China’s ‘close contact detector’ app helps users test exposure to coronavirus

The virus, which harbours symptoms similar to pneumonia, has already infected more than 42,000 people and claimed 1,000 lives

China has launched a smartphone app that allows citizens to monitor their exposure to coronavirus, allowing them to test their level of risk for contracting the deadly illness.

The death toll from CoViD-19 has now reached 1,000 – most of whom are Chinese nationals – with global cases of infection reaching 42,000. Developed by the China Electronics Technology Group alongside government departments, the coronavirus app uses data collated by health and transport authorities, according to the state-run news agency Xinhua. Dubbed the ‘close contact detector’, the app has been designed to make people aware if they’re at risk of contracting the disease, based on whether they’ve had close contact with infected persons.

Users sign up to the coronavirus app by scanning the QR code with their smartphones through WeChat, Alipay, or QQ. Individuals must register with their phone numbers before keying in their full name and ID number. Users can then check the health status of up to three other individuals by entering their ID numbers. If close contact with a person who has contracted the virus is confirmed, the potential coronavirus victims are advised to stay home and inform local health authorities.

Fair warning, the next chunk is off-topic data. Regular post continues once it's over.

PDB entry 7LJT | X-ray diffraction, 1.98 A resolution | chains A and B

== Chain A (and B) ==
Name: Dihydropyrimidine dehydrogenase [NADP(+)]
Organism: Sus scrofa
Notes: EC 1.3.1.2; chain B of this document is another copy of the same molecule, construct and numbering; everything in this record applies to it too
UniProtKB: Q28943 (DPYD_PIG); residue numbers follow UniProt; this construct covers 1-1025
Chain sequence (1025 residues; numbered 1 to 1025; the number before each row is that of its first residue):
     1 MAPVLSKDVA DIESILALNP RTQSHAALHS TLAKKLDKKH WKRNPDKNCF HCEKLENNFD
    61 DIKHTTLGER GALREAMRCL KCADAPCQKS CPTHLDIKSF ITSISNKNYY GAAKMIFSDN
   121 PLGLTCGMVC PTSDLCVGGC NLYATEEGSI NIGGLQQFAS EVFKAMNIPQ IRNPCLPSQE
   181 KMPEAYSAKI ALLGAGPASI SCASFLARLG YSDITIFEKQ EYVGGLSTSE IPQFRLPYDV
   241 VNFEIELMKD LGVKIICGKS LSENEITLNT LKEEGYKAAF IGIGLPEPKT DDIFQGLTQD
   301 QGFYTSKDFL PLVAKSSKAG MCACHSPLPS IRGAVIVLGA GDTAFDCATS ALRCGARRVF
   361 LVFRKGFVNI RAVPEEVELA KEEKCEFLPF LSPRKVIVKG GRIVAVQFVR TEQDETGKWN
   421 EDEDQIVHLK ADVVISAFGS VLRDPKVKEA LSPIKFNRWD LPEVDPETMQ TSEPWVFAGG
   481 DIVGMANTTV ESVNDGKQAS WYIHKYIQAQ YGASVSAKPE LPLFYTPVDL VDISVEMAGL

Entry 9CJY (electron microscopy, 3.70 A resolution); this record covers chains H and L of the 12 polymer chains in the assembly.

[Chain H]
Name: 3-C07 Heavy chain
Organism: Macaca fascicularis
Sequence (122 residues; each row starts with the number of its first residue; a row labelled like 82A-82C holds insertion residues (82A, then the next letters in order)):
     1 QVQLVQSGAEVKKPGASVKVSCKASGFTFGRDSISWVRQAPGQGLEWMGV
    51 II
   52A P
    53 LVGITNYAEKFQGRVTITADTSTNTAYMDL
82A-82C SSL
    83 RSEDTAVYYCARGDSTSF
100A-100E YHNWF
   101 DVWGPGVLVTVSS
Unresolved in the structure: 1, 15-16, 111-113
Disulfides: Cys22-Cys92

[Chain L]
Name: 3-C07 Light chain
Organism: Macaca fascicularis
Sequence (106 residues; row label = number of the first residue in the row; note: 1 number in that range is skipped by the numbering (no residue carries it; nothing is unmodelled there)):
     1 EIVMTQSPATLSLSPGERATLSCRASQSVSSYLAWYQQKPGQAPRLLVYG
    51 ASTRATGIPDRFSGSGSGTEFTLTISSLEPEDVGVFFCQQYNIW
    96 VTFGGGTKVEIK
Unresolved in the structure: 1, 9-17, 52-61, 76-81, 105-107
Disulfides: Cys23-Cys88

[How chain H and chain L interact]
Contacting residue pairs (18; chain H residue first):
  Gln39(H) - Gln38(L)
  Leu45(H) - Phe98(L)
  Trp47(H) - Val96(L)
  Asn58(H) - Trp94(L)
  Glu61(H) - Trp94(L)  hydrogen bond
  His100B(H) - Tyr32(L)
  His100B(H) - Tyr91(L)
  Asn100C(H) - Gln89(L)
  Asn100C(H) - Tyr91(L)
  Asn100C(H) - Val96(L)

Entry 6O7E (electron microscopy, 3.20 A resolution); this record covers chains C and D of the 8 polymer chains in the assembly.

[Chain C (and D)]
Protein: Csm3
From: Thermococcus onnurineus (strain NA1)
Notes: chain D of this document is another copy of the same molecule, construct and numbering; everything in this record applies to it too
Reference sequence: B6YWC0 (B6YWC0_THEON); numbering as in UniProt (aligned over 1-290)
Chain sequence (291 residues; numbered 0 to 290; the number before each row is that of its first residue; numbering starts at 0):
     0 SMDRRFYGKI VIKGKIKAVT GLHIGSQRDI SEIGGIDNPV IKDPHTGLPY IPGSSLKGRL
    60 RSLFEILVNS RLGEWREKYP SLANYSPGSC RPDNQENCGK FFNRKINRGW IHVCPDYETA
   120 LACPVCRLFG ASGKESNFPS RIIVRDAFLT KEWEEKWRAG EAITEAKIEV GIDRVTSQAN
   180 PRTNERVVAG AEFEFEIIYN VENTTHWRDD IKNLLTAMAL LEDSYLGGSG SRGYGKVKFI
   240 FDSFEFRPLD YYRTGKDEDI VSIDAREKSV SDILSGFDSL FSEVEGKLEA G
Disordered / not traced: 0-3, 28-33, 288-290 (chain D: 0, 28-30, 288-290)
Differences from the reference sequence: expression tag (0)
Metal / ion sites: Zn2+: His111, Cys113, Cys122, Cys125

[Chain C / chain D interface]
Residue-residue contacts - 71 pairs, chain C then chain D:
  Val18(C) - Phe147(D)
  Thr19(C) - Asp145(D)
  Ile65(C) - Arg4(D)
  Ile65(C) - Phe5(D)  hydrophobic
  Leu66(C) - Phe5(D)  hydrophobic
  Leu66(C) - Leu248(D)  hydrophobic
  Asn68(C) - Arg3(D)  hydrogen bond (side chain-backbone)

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Those at risk of ‘close contact’ are people who work closely together, those who share a classroom or live in the same house, as well as medical personnel who’ve been treating coronavirus patients, and passengers on mass transit where a patient or possible patient has also been on board.

The launch of the new coronavirus app highlights the true extent of Chinese government surveillance, though according to the BBC, citizens and experts suggest that this case will not be seen as controversial within the country.

“In China, and across Asia, data is not seen as something to be locked down, it’s something that can be used. Provided it’s done in a transparent way, with consent where needed,” Hong Kong-based lawyer Carolyn Bigg told the BBC.

“From a Chinese perspective this is a really useful service for people…It’s a really powerful tool that really shows the power of data being used for good,” she explained.

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